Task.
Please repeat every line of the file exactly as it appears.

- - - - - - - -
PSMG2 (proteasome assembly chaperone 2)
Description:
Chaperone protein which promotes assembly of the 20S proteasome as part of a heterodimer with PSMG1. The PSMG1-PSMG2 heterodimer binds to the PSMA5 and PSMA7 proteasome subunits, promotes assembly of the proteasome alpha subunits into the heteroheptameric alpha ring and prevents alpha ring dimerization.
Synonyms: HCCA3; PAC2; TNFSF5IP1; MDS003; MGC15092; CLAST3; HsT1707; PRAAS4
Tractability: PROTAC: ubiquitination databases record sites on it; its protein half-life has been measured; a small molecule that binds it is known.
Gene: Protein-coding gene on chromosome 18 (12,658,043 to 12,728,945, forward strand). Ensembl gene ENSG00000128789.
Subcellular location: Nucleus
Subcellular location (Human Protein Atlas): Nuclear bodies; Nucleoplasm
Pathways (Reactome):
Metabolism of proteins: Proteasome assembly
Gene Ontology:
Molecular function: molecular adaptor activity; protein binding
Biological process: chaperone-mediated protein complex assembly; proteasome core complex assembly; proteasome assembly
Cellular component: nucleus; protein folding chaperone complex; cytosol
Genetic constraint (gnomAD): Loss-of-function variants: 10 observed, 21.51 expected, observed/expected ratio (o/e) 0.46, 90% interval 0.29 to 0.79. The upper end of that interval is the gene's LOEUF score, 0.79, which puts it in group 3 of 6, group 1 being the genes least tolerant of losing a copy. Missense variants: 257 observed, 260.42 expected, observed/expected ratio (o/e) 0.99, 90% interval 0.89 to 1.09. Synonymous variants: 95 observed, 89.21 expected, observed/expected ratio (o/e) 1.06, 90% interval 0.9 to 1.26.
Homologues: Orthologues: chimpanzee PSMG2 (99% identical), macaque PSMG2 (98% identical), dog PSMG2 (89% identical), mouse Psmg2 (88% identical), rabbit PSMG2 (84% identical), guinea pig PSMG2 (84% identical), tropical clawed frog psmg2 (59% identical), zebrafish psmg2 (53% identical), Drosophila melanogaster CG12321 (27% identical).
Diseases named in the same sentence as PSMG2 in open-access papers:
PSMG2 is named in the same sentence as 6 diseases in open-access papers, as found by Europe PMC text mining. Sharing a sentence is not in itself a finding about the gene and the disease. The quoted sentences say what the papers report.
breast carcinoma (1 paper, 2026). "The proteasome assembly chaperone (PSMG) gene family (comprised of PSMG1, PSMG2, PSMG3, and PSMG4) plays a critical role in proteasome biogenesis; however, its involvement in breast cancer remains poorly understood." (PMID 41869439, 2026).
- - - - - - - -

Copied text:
PSMG2 (proteasome assembly chaperone 2)
Description:
Chaperone protein which promotes assembly of the 20S proteasome as part of a heterodimer with PSMG1. The PSMG1-PSMG2 heterodimer binds to the PSMA5 and PSMA7 proteasome subunits, promotes assembly of the proteasome alpha subunits into the heteroheptameric alpha ring and prevents alpha ring dimerization.
Synonyms: HCCA3; PAC2; TNFSF5IP1; MDS003; MGC15092; CLAST3; HsT1707; PRAAS4
Tractability: PROTAC: ubiquitination databases record sites on it; its protein half-life has been measured; a small molecule that binds it is known.
Gene: Protein-coding gene on chromosome 18 (12,658,043 to 12,728,945, forward strand). Ensembl gene ENSG00000128789.
Subcellular location: Nucleus
Subcellular location (Human Protein Atlas): Nuclear bodies; Nucleoplasm
Pathways (Reactome):
Metabolism of proteins: Proteasome assembly
Gene Ontology:
Molecular function: molecular adaptor activity; protein binding
Biological process: chaperone-mediated protein complex assembly; proteasome core complex assembly; proteasome assembly
Cellular component: nucleus; protein folding chaperone complex; cytosol
Genetic constraint (gnomAD): Loss-of-function variants: 10 observed, 21.51 expected, observed/expected ratio (o/e) 0.46, 90% interval 0.29 to 0.79. The upper end of that interval is the gene's LOEUF score, 0.79, which puts it in group 3 of 6, group 1 being the genes least tolerant of losing a copy. Missense variants: 257 observed, 260.42 expected, observed/expected ratio (o/e) 0.99, 90% interval 0.89 to 1.09. Synonymous variants: 95 observed, 89.21 expected, observed/expected ratio (o/e) 1.06, 90% interval 0.9 to 1.26.
Homologues: Orthologues: chimpanzee PSMG2 (99% identical), macaque PSMG2 (98% identical), dog PSMG2 (89% identical), mouse Psmg2 (88% identical), rabbit PSMG2 (84% identical), guinea pig PSMG2 (84% identical), tropical clawed frog psmg2 (59% identical), zebrafish psmg2 (53% identical), Drosophila melanogaster CG12321 (27% identical).
Diseases named in the same sentence as PSMG2 in open-access papers:
PSMG2 is named in the same sentence as 6 diseases in open-access papers, as found by Europe PMC text mining. Sharing a sentence is not in itself a finding about the gene and the disease. The quoted sentences say what the papers report.
breast carcinoma (1 paper, 2026). "The proteasome assembly chaperone (PSMG) gene family (comprised of PSMG1, PSMG2, PSMG3, and PSMG4) plays a critical role in proteasome biogenesis; however, its involvement in breast cancer remains poorly understood." (PMID 41869439, 2026).